Turkey at the Crossroads: Shaping Strategic Balance in an Era of Complex Interdependence

Turkish President Recep Tayyip Erdoğan gives a speech on economic policy amid the rapid depreciation of the Turkish lira. Photo Credit: Anadolu Ajansi

Turkey is always at a crossroads. Today so is the world. The consequences of Turkey’s response to current crises leading up to national elections due to occur by June 2023 will determine the country’s relationship with Europe and the US. Importantly, this is a two-way street – US policy engagement plays a significant role in shaping conditions for Turkish foreign policy and can constrain damaging outcomes with reverberations throughout the world. Even as Turkish leaders seek to balance US and NATO influence with Russian, Chinese and non-NATO security relationships, Turkey seeks a degree of strategic autonomy that led to violent confrontation with both US and Russian-backed forces in Syria, Ukraine, Libya, Nagorno-Karabakh, and beyond.  The US must consider the implications of Turkey’s domestic political conditions to develop a US foreign policy in line with a shifting geopolitical landscape and complex interdependence between rival states. Policy must avoid conflating Turkish policies of strategic autonomy as just a move towards Russia’s sphere of influence. In fact, many Turkish military actions seem more closely linked with domestic considerations and asserting a Turkish sphere of strategic influence than attempts to align with regional powers.

The primacy President Recep Tayyip Erdoğan solidified since the July 15, 2016 coup attempt gradually transformed into a highly centralized presidential system centered around a small team of core advisors, with other members of the ruling Justice and Development Party (AKP) working to gain access or push others out.[i] The ongoing COVID-19 pandemic made this core less permeable and less willing to engage with a struggling global economy still under threat from new variants and ongoing  instabilities. In 2021, Erdoğan pointed to Turkey’s rapidly rebounding GDP as evidence that Turkey is in good shape economically and sought investment from former regional rivals like Saudi Arabia and the United Arab Emirates.[ii] However, the situation on the ground is far more severe. The lira depreciated 46 percent since January 2021, leading to inflation so significant that it constitutes a currency crisis. In late November, rapid acceleration of inflation led to rare national protests calling on the government to resign, and on December 1 Erdoğan replaced the Minister of Treasury and Economic Affairs.[iii],[iv]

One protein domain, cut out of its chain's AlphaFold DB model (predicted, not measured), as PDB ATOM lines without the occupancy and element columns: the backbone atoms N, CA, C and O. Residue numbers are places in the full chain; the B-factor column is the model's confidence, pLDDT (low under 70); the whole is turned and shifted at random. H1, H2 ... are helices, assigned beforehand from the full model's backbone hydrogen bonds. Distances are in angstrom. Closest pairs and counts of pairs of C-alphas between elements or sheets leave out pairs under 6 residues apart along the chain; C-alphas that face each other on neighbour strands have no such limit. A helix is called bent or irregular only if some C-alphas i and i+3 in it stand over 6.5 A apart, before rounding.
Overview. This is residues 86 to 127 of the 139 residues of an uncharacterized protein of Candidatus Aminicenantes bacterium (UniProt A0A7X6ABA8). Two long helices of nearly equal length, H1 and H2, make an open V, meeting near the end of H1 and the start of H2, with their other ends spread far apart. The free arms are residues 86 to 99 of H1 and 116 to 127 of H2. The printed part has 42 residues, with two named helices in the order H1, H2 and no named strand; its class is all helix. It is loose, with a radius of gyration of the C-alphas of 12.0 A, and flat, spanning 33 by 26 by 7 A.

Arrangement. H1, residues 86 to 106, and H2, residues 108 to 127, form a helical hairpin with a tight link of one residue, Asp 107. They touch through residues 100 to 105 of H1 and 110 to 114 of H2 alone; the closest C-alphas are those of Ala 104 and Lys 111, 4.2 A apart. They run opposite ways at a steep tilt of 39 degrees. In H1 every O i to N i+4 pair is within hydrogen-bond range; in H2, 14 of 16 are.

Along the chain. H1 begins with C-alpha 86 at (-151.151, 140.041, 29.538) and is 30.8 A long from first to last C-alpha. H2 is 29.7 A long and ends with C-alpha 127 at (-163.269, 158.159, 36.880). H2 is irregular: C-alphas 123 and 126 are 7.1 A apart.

Erdoğan responded with further cuts to interest rates and a focus on job creation for his base, which seems to reflect his willingness to forcefully and painfully decouple Turkey’s economy from its traditional creditors and pivot towards long-term investors and local magnates outside North America and the Organization of Economic Cooperation and Development (OECD).[v],[vi] This policy proved extremely unpopular to the extent that the AKP’s ruling coalition with the far-right Nationalist Action Party (MHP) fell behind in the polls for the first time since 2001.[vii] For analysts studying Turkey, a central question is how much these polls matter. On one hand, Erdoğan’s AKP lost elections in Turkey’s three largest cities in 2019 to the opposition, a huge setback that led Erdoğan to force a re-run of the Istanbul mayoral election, which his party lost again.[viii] On the other hand, since 2007 Erdoğan’s party used its increasing control of the executive, judiciary, parliament, and media to exert increasing influence over elections, jailing opposition politicians, funding its campaigns from government coffers, changing electoral rules on mid-election, and introducing fraudulent ballots in key districts.[ix]

Economic conditions are putting Erdoğan under pressure with his core supporters. This led some to seek alternative conservative nationalist parties with different economic policies. Multiple of these parties, led by former AKP members, saw jumps in polling corresponding with losses for the ruling coalition. This loss of support on the center-right began in June 2015 after Erdoğan’s party lost its majority, contributing to Erdoğan’s decision to end the ‘solution process’ with the Kurdish separatist PKK and accept some far-right positions in exchange for the MHP’s support. In 2017, anti-Erdoğan elements of the MHP left the party and founded the Good Party (IYI Party) which entered parliament and formed a coalition with the main opposition.[x] In late 2019, a former AKP Prime Minister, Ahmet Davutoğlu formed the Gelecek Party (polling at 2%) and in March 2020, a former AKP Minister of Treasury and Economic Affairs Ali Babacan formed the DEVA party (polling at 3%).[xi] They appear likely to join the broad anti-Erdoğan coalition in the next election in order to enter parliament, contesting the same center-right nationalist voters that hold Erdoğan’s ruling coalition together.[xii]